Accordingly, if an arrangement can be made such that the jaw mount can readily be removed and replaced, then it along with the jaws and control wire which are attached to it can easily be cleaned. Then the inexpensive support cable can be discarded and replaced with a new clean one. The expensive parts of the instrument are thereby saved and re-used. The only cost for re-use is the small expense of a new support cable.

As simple as this objective sounds, it has not heretofore been attained because of the difficulty of removably attaching the mount to the resilient spring-wound support cable. The spring cannot be threaded, and it is impractical to form internal threads in the small jaw mount. Accordingly, the jaw mounts have been permanently affixed, such as by crimping, which prevents the mount from being removed and re-used. Such an instrument is not re-usable because it cannot be cleaned.

It is an object of this invention to take advantage of an inherent property of the support cable to enable a jaw mount to be removably mounted to a helically-formed support cable, and then be applied readily to another one.


A biopsy forceps according to this invention includes a flexible tubular support cable with an internal passage. The support cable has a proximal end and a distal end.

A jaw mount is mounted to the support cable at its distal end. It supports a pair of pivoted jaws having sharp cutting edges that are moved toward and away from one another by a control wire. The control wire passes through the passage in the support cable. It connects to the jaws at the distal end.

The support cable and control wire are attached to actuation means such as a scissor type grip, or a thumb loop and handle. Both are well-known means for moving a control wire in a support cable.

According to this invention, the support cable is a tightly wound helical spring. It is made of a suitable metal, and of such dimensions that it can readily bend to conform to bends in a cavity into which it is inserted, such as the colon. Inherently, its outer surface has a helically shaped groove and crest, much like a helical thread. Because the support cable is inherently springy in the sense of deflectibility, it can be compressed radically (lengthening slightly to enable this), and will exert a spring-back force against a body tending to compress it.

It follows that if the mount has a tubular socket whose internal diameter is suitable smaller than the outermost diametrical dimension of the support cable's convolutions, and can be placed over them, then the jaw mount will be reliably retained.

The nearest known approach to this arrangement is to place the end of the support cable in a socket in the jaw mount with a net fit or an over-size fit, and crimp it in place. This destroys the jaw mount for re-use.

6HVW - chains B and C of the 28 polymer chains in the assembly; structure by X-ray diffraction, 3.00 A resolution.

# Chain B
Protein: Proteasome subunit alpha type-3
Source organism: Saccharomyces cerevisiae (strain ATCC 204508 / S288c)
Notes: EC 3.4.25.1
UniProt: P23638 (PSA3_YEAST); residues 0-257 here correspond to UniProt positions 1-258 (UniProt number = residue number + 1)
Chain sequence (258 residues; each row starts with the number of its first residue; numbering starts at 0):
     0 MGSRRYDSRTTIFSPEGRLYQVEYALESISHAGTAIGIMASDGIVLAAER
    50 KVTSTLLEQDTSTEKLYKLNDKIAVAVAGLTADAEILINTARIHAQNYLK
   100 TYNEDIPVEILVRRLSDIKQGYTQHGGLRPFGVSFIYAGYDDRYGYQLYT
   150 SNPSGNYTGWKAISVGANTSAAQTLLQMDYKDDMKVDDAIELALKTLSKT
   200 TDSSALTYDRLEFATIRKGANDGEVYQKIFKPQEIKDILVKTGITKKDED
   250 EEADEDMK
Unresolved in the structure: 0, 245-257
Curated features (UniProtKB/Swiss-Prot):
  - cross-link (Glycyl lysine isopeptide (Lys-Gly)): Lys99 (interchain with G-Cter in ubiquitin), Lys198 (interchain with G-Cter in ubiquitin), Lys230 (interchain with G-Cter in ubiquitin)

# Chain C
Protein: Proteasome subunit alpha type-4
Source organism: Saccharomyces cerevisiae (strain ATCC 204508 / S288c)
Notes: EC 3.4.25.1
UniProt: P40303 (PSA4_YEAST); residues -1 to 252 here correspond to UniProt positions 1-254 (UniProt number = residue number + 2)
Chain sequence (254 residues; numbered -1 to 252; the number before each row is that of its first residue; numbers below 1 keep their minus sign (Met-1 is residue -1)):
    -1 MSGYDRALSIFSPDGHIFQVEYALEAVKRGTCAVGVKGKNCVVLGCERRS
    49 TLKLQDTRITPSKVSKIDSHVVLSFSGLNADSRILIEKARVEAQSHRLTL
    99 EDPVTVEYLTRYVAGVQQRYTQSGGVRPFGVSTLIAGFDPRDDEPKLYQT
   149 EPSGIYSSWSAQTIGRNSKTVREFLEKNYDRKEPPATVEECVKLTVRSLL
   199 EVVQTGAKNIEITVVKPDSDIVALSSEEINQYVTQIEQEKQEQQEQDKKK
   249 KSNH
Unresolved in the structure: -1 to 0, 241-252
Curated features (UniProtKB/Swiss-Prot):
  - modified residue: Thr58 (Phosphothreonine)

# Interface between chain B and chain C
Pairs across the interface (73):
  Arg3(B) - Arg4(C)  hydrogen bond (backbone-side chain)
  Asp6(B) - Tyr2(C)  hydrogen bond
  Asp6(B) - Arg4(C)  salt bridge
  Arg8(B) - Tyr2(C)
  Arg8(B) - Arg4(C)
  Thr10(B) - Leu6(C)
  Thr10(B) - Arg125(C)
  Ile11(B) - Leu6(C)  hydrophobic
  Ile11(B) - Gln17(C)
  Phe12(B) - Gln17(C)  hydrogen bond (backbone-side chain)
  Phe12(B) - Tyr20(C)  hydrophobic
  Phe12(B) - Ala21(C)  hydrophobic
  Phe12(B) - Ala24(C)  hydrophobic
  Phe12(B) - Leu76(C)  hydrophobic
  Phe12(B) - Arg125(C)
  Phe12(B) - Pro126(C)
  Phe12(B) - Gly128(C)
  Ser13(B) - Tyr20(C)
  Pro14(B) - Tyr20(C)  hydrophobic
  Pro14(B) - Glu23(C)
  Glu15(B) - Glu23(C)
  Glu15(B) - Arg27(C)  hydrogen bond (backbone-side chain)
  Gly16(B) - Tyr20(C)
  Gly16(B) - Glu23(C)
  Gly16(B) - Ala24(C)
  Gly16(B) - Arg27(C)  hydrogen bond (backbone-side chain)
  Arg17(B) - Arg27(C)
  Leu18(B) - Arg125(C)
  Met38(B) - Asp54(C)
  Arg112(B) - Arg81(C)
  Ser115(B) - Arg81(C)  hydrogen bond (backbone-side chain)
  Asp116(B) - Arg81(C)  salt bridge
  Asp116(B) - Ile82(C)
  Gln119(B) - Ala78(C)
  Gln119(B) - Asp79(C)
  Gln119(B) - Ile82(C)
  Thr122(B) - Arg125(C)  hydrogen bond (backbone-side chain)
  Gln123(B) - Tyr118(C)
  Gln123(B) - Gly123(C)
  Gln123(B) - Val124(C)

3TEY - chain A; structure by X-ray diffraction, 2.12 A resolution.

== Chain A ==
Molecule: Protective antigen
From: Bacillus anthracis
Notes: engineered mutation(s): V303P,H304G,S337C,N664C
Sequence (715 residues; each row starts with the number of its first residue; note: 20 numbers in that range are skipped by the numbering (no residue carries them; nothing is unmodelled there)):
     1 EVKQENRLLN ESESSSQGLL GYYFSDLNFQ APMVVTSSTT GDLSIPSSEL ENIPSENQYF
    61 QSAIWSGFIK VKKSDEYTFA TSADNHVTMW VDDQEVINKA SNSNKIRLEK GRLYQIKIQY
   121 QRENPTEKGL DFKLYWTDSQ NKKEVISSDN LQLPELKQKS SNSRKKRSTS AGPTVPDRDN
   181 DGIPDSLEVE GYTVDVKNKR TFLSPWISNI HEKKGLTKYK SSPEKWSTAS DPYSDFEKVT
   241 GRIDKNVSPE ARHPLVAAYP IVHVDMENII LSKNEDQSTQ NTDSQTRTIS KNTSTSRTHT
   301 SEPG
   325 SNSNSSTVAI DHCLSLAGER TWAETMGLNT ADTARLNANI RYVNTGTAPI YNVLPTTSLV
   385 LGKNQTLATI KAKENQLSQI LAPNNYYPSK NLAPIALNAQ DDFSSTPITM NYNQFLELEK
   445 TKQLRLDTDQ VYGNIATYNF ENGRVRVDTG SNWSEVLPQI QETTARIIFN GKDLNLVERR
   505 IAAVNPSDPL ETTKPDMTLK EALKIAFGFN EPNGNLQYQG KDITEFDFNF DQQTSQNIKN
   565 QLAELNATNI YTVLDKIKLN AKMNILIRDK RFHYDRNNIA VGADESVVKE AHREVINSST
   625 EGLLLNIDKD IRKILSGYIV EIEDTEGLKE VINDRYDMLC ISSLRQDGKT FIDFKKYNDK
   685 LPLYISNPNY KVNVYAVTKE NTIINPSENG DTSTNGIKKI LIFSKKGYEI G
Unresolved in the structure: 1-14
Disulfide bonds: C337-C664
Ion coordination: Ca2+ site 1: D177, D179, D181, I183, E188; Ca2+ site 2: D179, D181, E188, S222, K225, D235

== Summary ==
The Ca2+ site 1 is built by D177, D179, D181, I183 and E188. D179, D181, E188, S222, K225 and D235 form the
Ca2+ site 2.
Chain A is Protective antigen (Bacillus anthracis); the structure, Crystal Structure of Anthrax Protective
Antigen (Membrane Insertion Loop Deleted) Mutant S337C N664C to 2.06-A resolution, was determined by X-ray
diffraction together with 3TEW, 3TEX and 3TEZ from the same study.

According to this invention, the socket makes an interference fit with the convolutions, and is placed over them by means of rotating it around the cable's axis so that the convolutions tend to "thread" their way into the socket even though the socket has no threads. In fact, it is cylindrical. Removal is the reverse--the mount is simply turned in the opposite direction.

Accordingly the jaws, jaw mount, and control wire, which are readily cleaned, can be re-used indefinitely, requiring only a new support cable each time. The instrument is taken apart to be cleaned and the jaw mount can readily be applied to a new support cable.

The above and other features of this invention will be fully understood from the following detailed description and the accompanying drawings, in which:


FIG. 1 is a side view of presently-preferred embodiment of the invention;

FIG. 2 is an axial cross-section of the portion marked "2" in FIG. 1; and

FIG. 3 is a fragmentary view showing the embodiment of FIG. 1 disassembled.


A biopsy forceps 10 according to this invention includes a support cable 11. The support cable has a distal end 12 and a proximal end 13. The support cable is a flexible metal helically wound wire structure having coil convolutions 15 with a groove 16 between adjacent convolutions, and a curved crest 17 at the maximum diameter of the convolutions. The convolutions abut each other closely, but they are not attached to one another. The support cable can lengthen, and its diameter can be reduced. In this invention, the diameter is reduced, and the support cable lengthens locally and slightly to enable it.

A jaw mount 20 has a socket with an internal wall 21. Wall 21 is cylindrical, although it may also have a short bell-mouth section 22 or internal bevel to provide a lead-in for the cable. The diameter 23 of the cylindrical portion is smaller than the maximum diameter 24 of the convolutions of the support cable.

Jaws 30, 31 are hingedly mounted to the jaw mount. They have respective sharp cutting edges 32, 33, which when brought against or past each other will cut the specimen loose. For this purpose each has a respective lever arm 34, 35 connected to a control wire 40. The control wire extends through the passage in the support cable.